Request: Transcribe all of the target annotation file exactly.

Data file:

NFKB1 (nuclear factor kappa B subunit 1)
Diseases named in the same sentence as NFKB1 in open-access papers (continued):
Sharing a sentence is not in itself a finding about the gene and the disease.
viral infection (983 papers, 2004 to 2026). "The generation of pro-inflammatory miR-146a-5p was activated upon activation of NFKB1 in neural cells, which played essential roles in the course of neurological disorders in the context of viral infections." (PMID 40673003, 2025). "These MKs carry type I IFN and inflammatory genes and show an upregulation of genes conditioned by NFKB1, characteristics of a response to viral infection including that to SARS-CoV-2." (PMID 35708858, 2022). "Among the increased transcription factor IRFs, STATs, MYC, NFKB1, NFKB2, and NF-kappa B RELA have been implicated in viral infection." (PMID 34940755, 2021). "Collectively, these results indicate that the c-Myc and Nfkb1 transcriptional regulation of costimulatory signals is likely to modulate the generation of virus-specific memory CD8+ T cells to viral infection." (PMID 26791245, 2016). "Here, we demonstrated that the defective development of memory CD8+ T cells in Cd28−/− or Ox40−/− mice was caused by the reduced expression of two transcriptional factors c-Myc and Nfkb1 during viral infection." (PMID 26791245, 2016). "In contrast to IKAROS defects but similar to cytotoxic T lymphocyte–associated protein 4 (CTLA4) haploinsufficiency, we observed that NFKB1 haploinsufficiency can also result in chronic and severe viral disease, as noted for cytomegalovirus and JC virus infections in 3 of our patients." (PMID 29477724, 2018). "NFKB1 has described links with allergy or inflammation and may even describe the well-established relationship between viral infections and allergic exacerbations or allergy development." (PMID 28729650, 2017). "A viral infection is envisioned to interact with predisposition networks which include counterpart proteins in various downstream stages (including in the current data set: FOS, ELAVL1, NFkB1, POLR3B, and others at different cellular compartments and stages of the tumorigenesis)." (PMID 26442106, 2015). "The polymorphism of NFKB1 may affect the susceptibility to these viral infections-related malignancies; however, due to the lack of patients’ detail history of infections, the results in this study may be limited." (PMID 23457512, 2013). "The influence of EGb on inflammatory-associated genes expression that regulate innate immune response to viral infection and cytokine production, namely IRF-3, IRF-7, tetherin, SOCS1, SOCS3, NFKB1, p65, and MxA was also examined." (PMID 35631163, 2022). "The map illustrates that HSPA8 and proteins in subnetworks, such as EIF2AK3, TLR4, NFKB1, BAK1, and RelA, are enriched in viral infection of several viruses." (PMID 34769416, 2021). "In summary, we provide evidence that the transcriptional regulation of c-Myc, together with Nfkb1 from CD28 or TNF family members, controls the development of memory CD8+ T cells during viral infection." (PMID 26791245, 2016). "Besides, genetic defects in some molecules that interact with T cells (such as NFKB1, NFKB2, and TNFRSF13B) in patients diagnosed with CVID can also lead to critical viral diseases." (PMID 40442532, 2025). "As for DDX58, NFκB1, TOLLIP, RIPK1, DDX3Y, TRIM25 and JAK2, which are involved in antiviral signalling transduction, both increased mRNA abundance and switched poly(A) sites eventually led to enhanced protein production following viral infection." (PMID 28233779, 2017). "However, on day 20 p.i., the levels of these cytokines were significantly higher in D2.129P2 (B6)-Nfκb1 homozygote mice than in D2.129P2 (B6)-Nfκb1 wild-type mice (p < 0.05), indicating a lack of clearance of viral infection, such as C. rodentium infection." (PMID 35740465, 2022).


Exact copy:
NFKB1 (nuclear factor kappa B subunit 1)
Diseases named in the same sentence as NFKB1 in open-access papers (continued):
Sharing a sentence is not in itself a finding about the gene and the disease.
viral infection (983 papers, 2004 to 2026). "The generation of pro-inflammatory miR-146a-5p was activated upon activation of NFKB1 in neural cells, which played essential roles in the course of neurological disorders in the context of viral infections." (PMID 40673003, 2025). "These MKs carry type I IFN and inflammatory genes and show an upregulation of genes conditioned by NFKB1, characteristics of a response to viral infection including that to SARS-CoV-2." (PMID 35708858, 2022). "Among the increased transcription factor IRFs, STATs, MYC, NFKB1, NFKB2, and NF-kappa B RELA have been implicated in viral infection." (PMID 34940755, 2021). "Collectively, these results indicate that the c-Myc and Nfkb1 transcriptional regulation of costimulatory signals is likely to modulate the generation of virus-specific memory CD8+ T cells to viral infection." (PMID 26791245, 2016). "Here, we demonstrated that the defective development of memory CD8+ T cells in Cd28−/− or Ox40−/− mice was caused by the reduced expression of two transcriptional factors c-Myc and Nfkb1 during viral infection." (PMID 26791245, 2016). "In contrast to IKAROS defects but similar to cytotoxic T lymphocyte–associated protein 4 (CTLA4) haploinsufficiency, we observed that NFKB1 haploinsufficiency can also result in chronic and severe viral disease, as noted for cytomegalovirus and JC virus infections in 3 of our patients." (PMID 29477724, 2018). "NFKB1 has described links with allergy or inflammation and may even describe the well-established relationship between viral infections and allergic exacerbations or allergy development." (PMID 28729650, 2017). "A viral infection is envisioned to interact with predisposition networks which include counterpart proteins in various downstream stages (including in the current data set: FOS, ELAVL1, NFkB1, POLR3B, and others at different cellular compartments and stages of the tumorigenesis)." (PMID 26442106, 2015). "The polymorphism of NFKB1 may affect the susceptibility to these viral infections-related malignancies; however, due to the lack of patients’ detail history of infections, the results in this study may be limited." (PMID 23457512, 2013). "The influence of EGb on inflammatory-associated genes expression that regulate innate immune response to viral infection and cytokine production, namely IRF-3, IRF-7, tetherin, SOCS1, SOCS3, NFKB1, p65, and MxA was also examined." (PMID 35631163, 2022). "The map illustrates that HSPA8 and proteins in subnetworks, such as EIF2AK3, TLR4, NFKB1, BAK1, and RelA, are enriched in viral infection of several viruses." (PMID 34769416, 2021). "In summary, we provide evidence that the transcriptional regulation of c-Myc, together with Nfkb1 from CD28 or TNF family members, controls the development of memory CD8+ T cells during viral infection." (PMID 26791245, 2016). "Besides, genetic defects in some molecules that interact with T cells (such as NFKB1, NFKB2, and TNFRSF13B) in patients diagnosed with CVID can also lead to critical viral diseases." (PMID 40442532, 2025). "As for DDX58, NFκB1, TOLLIP, RIPK1, DDX3Y, TRIM25 and JAK2, which are involved in antiviral signalling transduction, both increased mRNA abundance and switched poly(A) sites eventually led to enhanced protein production following viral infection." (PMID 28233779, 2017). "However, on day 20 p.i., the levels of these cytokines were significantly higher in D2.129P2 (B6)-Nfκb1 homozygote mice than in D2.129P2 (B6)-Nfκb1 wild-type mice (p < 0.05), indicating a lack of clearance of viral infection, such as C. rodentium infection." (PMID 35740465, 2022).